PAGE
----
BvsB 9: Caskwerks Gin vs. Bombay Sapphire – Negroni

The Negroni is an interesting drink. In a perfect world, it’s a delicious marriage of bitter and sweet. But Campari has a flavor that takes no prisoners and sweet vermouth can be an acquired taste.

Are Negronis for everyone? Probably not. Are they for me, though? Everything’s for me! I’ve never met a flavor I couldn’t be friends with.

So on this Wednesday afternoon, I took my BvsB 8-winning bottle of Caskwerks Gin to Kevin’s house for a Negroni challenge.

The contenders

In the blue corner we have Caskwerks Gin, a fine 90-proof gin from Tempe, AZ made of Portuguese juniper, orange and lemon peel, coriander, cinnamon, and hibiscus. I haven’t had it by itself yet (who has the time?!), but in cocktails, it seems to impart a nice sweet lemon flavor (while keeping the juniper bomb at a minimum). In my head, it should contrast nicely with the bitter herbal Campari, while hopefully evening out the funk of our rather inexpensive Martini and Rossi vermouth.

In the red corner we have Bombay Sapphire, an 80-proof gin also designed to not be heavy on the juniper. According to Wikipedia, it contains “ten ingredients: almond, lemon peel, liquorice (sic), juniper berries, orris root, angelica, coriander, cassia, cubeb, and grains of paradise.” Also, it apparently is distilled in a carterhead still instead of a copper pot still, which gives “the gin a lighter, more floral taste.” I wouldn’t know a carterhead still if it hit me in the face though, so I have no idea how much it modifies the flavor.

The ingredients


1 oz gin
1 oz Campari
1 oz Martini and Rossi sweet vermouth

Notes: We built this one in a Boston shaker with cracked ice, then poured it over ice in a rocks glass. Kevin apparently made one without ice the round before, and it was somewhat undrinkable. Campari’s a tricky bitter – you need ice to tame the wild.

The decision

First thing’s first: the recipe for this Negroni came from the back of the Campari bottle – and it’s not my favorite. In my opinion, it needs more gin, less Campari, and less vermouth (and probably a better vermouth than Martini and Rossi, but that’s my fault). So after the BvsB I checked Esquire for the David Wondrich recipe (he’s the source for all things cocktail), and his calls for 1 1/2 oz gin, 3/4 oz Campari, and 3/4 oz vermouth. I haven’t tried it yet, but I’m positive it’d make a better cocktail.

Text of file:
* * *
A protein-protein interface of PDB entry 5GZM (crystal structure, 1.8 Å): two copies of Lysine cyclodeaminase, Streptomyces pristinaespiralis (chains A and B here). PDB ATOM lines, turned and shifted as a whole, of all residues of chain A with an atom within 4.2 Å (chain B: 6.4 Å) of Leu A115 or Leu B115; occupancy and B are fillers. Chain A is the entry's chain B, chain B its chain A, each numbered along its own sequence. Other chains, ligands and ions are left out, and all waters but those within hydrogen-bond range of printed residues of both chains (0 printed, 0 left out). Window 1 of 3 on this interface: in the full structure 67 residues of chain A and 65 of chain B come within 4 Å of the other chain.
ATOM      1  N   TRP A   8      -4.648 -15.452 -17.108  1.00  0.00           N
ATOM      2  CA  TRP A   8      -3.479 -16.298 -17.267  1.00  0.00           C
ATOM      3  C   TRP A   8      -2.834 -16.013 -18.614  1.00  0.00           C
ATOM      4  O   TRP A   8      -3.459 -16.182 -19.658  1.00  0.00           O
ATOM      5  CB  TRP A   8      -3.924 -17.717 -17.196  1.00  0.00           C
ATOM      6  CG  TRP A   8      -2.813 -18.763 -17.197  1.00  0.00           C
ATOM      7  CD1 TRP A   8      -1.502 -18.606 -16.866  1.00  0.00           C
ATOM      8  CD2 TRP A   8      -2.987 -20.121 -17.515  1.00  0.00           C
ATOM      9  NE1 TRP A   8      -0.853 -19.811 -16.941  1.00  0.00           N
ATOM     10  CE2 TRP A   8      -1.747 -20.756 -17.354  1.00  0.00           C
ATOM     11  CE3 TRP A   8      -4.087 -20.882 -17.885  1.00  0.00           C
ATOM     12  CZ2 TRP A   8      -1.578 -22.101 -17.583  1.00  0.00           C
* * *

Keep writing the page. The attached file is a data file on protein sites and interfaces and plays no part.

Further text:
Anyways, this BvsB started with the Bombay Sapphire Negroni, and it just wasn’t very good (again, the recipe didn’t help). It was bitter up front, went down bitter, and the gin flavor was completely overpowered by both the bitter Campari and the vermouth, leaving nothing but a mildly floral alcohol taste.

We quickly moved to the Caskwerks Negroni and had a better experience. The flavor was deeper, the sweetness gave it a nice mouthfeel, and the lemon-dominant flavor cut through the bitterness a bit. Again, the recipe made the Campari and vermouth completely overwhelm the gin, which shouldn’t be the case, but still, Caskwerks Gin made for a more enjoyable cocktail.

The winner



Once again, the Caskwerks Gin came ahead as the winner. It brought more citrus notes to the drink, mellowed out the bitterness of the Campari, and goes down with little alcohol burn. The drink still wasn’t one I’d serve to a friend, but it wasn’t the gin’s fault – Campari might be a little too proud of itself in its recipe.

Moving forward, I’ll change the recipe to make the drinks more enjoyable overall, but in this even environment, the better booze was evident.

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